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Comment author: Morendil 03 September 2015 05:01:40PM 3 points [-]

For six months straight I've kept up a routine of coding a little bit - 10 lines, two lines, just a refactoring - every single day. In the process I've picked up some fluency in the new(ish) language Elm, functional programming in general and functional reactive programming in particular.

Comment author: VincentYu 22 August 2015 05:26:10AM 3 points [-]

Here. Sorry about the horrible format; I didn't see a better way to download the content or print the page. In addition, I couldn't access the figures.

Comment author: Morendil 22 August 2015 10:28:22AM *  0 points [-]

Awesome, thanks! (ETA) I have the figures already from a secondary source, so that's OK.

Comment author: Morendil 20 August 2015 10:14:16PM 1 point [-]

Software Engineering, A Historical Perspective J. Marciniak DOI 10.1002/0471028959.sof321

Comment author: predictotron 06 July 2015 12:53:20AM 0 points [-]

I came here looking for some information on implementing a prediction market at work. I happen to already have Nate's book, so I'll have to check that out. Thanks!

Comment author: Morendil 06 July 2015 11:42:25AM 0 points [-]

Cool! Where do you work?

For a while now I've also taken part in the Good Judgment Project prediction contests, since Season 2 as a "super-forecaster". I've scaled back my involvement this year for various reasons. But I do know that they're working on a commercial offering; depending on what you're looking to do, this may or may not be relevant to your efforts...

Comment author: Morendil 28 May 2015 08:13:21AM 2 points [-]

I'd welcome any suggestions for how to find collaborators.

Keep posting the material here. Post to Main. Don't worry about it not being polished enough: you'll get plenty of feedback. Ignore feedback that isn't useful to you.

Comment author: jacob_cannell 11 May 2015 05:13:04AM 0 points [-]

Got hired by the French government to promote a more agile style of programming and project management.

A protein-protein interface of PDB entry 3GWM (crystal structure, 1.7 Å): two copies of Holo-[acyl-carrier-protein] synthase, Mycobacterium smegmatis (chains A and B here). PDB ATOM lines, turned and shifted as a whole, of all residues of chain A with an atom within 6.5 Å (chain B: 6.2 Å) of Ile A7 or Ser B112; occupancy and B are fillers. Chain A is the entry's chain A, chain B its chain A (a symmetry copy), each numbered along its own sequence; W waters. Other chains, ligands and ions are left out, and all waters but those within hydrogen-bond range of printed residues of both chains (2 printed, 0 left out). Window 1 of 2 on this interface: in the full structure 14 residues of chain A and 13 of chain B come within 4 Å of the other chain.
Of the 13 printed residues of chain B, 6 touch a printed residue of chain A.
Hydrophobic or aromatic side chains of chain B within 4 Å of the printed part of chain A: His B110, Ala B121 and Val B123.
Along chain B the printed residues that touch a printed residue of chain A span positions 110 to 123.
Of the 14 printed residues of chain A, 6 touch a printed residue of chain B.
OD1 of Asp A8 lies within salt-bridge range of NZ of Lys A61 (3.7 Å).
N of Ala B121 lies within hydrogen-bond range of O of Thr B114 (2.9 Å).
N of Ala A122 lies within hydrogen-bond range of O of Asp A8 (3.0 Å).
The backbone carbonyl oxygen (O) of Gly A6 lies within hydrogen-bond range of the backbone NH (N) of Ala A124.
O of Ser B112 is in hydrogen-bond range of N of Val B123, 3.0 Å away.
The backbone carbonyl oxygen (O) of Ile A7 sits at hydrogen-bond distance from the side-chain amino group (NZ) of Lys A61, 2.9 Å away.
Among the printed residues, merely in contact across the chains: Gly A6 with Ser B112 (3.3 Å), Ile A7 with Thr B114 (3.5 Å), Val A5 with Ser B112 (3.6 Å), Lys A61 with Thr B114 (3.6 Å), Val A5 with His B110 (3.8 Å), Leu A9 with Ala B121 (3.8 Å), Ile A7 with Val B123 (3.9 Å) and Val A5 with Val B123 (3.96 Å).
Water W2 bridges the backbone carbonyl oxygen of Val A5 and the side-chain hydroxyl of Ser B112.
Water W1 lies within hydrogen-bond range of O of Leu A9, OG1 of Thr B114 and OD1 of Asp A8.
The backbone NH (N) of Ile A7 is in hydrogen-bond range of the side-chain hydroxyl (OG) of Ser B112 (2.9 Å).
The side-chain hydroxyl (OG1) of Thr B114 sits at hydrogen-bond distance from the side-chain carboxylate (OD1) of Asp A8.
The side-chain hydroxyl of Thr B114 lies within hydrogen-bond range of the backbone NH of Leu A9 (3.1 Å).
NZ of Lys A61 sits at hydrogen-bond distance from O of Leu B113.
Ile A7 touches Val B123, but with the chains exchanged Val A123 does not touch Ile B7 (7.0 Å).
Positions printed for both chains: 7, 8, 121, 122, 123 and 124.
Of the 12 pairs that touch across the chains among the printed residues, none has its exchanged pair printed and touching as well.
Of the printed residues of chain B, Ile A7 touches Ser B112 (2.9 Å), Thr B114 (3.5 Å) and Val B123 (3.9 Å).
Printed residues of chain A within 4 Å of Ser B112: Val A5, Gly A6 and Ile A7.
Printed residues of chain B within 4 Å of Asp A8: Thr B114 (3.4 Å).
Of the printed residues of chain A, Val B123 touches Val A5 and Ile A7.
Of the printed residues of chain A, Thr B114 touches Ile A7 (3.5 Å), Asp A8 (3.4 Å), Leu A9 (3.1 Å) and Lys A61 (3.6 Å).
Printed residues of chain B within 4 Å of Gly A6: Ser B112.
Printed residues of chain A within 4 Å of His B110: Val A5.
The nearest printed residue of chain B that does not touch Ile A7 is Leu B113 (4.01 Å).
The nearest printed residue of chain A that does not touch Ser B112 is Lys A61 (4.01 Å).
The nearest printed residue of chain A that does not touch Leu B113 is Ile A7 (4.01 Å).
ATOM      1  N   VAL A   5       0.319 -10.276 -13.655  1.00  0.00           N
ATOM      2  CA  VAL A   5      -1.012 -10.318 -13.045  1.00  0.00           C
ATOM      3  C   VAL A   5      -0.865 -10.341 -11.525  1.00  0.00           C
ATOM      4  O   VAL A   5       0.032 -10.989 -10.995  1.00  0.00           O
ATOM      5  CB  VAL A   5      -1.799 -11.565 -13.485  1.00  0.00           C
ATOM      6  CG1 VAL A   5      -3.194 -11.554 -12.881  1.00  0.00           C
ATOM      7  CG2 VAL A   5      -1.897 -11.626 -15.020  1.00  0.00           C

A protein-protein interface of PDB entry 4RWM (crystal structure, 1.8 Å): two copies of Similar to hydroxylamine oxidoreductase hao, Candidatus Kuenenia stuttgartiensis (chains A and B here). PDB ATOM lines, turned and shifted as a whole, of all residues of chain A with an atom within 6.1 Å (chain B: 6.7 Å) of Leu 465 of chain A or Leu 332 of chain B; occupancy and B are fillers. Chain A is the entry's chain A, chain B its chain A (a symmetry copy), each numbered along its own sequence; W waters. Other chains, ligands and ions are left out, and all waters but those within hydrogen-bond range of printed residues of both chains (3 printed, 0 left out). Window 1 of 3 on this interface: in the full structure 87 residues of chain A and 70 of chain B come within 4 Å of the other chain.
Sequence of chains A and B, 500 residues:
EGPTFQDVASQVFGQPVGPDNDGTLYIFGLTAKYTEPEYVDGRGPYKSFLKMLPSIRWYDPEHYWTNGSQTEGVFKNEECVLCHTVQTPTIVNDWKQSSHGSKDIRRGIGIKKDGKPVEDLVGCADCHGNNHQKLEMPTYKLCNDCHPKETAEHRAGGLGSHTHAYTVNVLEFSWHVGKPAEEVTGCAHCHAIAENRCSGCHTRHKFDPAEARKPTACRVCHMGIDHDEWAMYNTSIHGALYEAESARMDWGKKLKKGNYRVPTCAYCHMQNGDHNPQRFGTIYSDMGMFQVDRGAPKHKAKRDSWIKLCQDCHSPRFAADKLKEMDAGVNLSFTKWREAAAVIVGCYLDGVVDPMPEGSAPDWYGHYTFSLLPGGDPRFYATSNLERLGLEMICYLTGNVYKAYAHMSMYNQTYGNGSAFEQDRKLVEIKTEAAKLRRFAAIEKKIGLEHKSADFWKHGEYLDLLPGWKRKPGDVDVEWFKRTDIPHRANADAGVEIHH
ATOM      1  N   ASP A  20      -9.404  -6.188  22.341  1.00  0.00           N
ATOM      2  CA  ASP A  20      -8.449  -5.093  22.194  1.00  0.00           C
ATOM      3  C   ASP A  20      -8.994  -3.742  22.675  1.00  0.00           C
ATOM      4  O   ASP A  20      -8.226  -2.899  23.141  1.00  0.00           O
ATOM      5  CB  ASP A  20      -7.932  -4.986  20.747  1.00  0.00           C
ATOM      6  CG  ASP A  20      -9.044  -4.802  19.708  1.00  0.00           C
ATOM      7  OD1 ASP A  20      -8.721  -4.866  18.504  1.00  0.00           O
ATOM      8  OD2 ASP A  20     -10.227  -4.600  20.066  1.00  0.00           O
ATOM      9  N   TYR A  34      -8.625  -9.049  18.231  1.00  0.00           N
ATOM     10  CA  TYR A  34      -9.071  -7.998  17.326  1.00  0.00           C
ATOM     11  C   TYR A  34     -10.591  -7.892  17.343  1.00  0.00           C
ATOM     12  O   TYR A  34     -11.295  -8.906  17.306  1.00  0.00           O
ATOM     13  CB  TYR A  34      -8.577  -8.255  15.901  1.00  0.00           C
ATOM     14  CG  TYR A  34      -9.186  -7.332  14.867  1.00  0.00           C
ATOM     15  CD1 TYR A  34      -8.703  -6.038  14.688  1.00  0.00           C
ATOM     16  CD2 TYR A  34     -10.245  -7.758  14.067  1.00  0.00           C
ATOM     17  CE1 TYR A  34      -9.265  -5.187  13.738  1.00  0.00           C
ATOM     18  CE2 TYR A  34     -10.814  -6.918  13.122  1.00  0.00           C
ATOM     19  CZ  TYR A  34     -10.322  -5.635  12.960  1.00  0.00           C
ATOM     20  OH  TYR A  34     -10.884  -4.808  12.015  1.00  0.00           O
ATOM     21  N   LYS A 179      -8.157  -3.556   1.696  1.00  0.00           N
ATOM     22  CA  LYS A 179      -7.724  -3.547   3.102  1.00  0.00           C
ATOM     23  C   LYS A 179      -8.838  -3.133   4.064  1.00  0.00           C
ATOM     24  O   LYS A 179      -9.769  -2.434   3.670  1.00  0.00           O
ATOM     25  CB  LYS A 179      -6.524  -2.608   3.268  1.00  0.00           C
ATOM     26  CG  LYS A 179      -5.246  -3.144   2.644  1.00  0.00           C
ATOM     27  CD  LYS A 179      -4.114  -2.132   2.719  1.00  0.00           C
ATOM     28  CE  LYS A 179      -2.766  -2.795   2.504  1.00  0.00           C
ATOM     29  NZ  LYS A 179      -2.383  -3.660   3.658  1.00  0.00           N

Seriously - that's a thing? Je ne parle vouz francais, but I just had to up my regard for the french government.

Comment author: Morendil 11 May 2015 05:56:36AM 5 points [-]

To put this in some perspective, they're mostly doing it because the Brits did it first.

Still, having any recognition and awareness that there is a problem there is heartening. We're just getting started here; last I heard, the good old habits were still in force, i.e. of starting software efforts with price tags expressed in hundred million euro multiples, letting them run for a while, then scrapping them as not even worth deploying.

Procurement is one of the big culprits here; a classic case of lost purposes. Ostensibly to save money, departments give a lot of power to policy-making bodies who then dictate a risk-averse process that departments must follow before they can spend their own money. This means that contracts now mainly go to contracting firms who positively relish dealing with red tape, but are less competent at actually shipping code.

Typically this leads to disasters, see above, which result in tightening financial controls, giving even more power to purchasing organizations, the almighty tail wagging all the dogs. The departments' own IT people, in this setup, end up doing nothing much beyond filling out paperwork, while all actual competencies such as writing the software are "externalized" to contractors.

So the job description is basically to cure government of this addiction. I've been given control over a budget of a couple million euros to start with, and instructions to split it over about 10 worthwhile projects this year. Each project should have a 6-month roadmap, with a first go/no-go milestone at two weeks in (and an obligation to report in with something they've learned by getting out of the building and talking to end users). At least half of the development crew (4 to 6 people) should be in-house to the departments, not contractors. That should leave much less room to hide incompetence, but we'll also provide a bit of mentoring to make sure these teams know a minimum of good engineering practice.